33. That Slam article that Adam linked to was interesting.

    “SLAM: …do you look at like, percentages of how many times you’re in the post or…”
    “KOBE: At all. At all. At all. I look at—and a lot of it has to do with growing up under Phil’s system—I look at the momentums of the game, and how you affect the game. Statistics can’t tell you that, can’t teach you how to feel a game. Statistics are just for fantasy buffs or something, I don’t know.”

    This is what I have been trying to say about John Hollinger’s stats obsession. It is only part of the discussion – and why you have to watch the game to understand how people can impact it without appearing on the stat sheet.

    Here is Pop’s comment about Kobe…
    “It’s what sets him apart,” says Spurs coach Gregg Popovich. “There are a lot of people with a lot of abilities, both physical and intrinsic basketball abilities, intelligent people, but he has what Michael had. And that’s not just an unbelievably competitive desire, but a real feel for the game, to know what has to be done at what point in the game.”


  34. Darius,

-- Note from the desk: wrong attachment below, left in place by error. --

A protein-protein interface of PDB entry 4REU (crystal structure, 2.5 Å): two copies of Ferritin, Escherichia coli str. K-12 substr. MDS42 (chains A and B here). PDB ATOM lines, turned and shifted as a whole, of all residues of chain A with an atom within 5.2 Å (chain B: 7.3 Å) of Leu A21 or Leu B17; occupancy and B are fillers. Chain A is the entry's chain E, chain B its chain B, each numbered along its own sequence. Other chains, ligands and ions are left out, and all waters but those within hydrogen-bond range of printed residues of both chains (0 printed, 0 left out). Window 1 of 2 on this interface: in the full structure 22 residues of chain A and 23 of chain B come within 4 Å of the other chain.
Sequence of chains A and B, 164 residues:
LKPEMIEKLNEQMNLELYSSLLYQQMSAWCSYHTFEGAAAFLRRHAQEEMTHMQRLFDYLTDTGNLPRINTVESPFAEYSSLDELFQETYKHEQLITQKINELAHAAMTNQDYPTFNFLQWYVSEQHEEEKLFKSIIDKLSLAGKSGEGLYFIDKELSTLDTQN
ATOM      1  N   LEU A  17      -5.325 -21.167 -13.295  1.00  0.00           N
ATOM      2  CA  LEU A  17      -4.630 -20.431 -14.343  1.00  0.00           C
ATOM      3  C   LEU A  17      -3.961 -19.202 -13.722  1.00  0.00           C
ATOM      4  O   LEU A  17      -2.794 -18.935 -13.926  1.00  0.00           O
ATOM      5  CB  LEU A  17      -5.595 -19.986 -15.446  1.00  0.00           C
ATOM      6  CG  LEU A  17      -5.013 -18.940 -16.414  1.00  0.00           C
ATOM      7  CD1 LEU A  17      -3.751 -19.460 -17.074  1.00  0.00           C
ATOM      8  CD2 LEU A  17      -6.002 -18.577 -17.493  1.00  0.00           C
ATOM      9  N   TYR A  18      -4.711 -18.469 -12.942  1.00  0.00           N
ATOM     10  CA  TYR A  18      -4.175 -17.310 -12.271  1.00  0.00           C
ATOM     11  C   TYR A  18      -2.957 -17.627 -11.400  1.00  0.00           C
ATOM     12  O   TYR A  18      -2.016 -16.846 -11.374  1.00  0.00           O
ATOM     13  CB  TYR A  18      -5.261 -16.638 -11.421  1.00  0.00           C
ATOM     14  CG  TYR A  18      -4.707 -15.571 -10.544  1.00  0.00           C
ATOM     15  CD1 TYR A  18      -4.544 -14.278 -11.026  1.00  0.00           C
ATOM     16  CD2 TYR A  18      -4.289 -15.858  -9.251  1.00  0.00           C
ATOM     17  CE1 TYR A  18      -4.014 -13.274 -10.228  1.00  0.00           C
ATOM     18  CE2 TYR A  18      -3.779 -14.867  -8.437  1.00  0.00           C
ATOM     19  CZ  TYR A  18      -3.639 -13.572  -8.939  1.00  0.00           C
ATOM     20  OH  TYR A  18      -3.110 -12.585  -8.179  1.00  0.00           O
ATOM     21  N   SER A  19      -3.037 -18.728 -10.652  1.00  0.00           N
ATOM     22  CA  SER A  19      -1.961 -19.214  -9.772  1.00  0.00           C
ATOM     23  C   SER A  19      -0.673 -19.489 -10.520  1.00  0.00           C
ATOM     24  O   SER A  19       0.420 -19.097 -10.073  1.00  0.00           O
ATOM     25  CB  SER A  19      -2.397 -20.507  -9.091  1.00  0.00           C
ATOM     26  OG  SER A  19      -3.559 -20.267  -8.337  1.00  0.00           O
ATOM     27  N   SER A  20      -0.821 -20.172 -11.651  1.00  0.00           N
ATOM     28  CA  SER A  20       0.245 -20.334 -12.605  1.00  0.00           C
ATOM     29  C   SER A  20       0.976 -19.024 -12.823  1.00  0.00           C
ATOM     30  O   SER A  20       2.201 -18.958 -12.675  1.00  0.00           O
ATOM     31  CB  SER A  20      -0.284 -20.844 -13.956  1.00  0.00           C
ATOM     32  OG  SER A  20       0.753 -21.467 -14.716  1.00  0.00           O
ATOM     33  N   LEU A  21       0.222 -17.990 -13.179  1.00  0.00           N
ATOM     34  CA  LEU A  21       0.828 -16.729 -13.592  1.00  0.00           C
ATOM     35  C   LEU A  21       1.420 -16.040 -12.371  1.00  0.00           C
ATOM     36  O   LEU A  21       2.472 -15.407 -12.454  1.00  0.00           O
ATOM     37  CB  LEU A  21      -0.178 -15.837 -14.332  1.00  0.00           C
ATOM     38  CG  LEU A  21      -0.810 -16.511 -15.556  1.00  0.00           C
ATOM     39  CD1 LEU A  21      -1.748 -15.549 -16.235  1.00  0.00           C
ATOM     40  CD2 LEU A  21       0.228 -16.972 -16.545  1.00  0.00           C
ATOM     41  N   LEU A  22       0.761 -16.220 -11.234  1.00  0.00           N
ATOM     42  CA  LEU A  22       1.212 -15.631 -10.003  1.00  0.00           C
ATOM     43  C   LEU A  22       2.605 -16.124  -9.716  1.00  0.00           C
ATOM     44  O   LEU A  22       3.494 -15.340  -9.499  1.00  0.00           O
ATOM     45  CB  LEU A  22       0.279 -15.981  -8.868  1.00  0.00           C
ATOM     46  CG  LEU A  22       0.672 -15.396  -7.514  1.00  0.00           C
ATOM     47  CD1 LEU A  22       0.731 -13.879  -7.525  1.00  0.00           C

Re: TMac’s Health

    In almost all cases a player performs much better 2 years after a serious knee surgery than 1 year after. I agree that based on his quickness and weight of a year ago Tracy could not guard PG’s well… but based on how others have responded to this knee surgery I believe he will get a good deal of his old athleticism back to the point where he could play that Ron Harper role on defense… and of course his PG skills were always better than those of Harp. Do we know how good McGrady will be next year? No. But for a minimum salary player he is going to be the best signing of the off-season. The Lakers could be getting a good/solid NBA starting PG or a below average bench player. They paid Shannon Brown and Jordan Farmar more than the minimum to be a below average bench players last year… so why not do it again?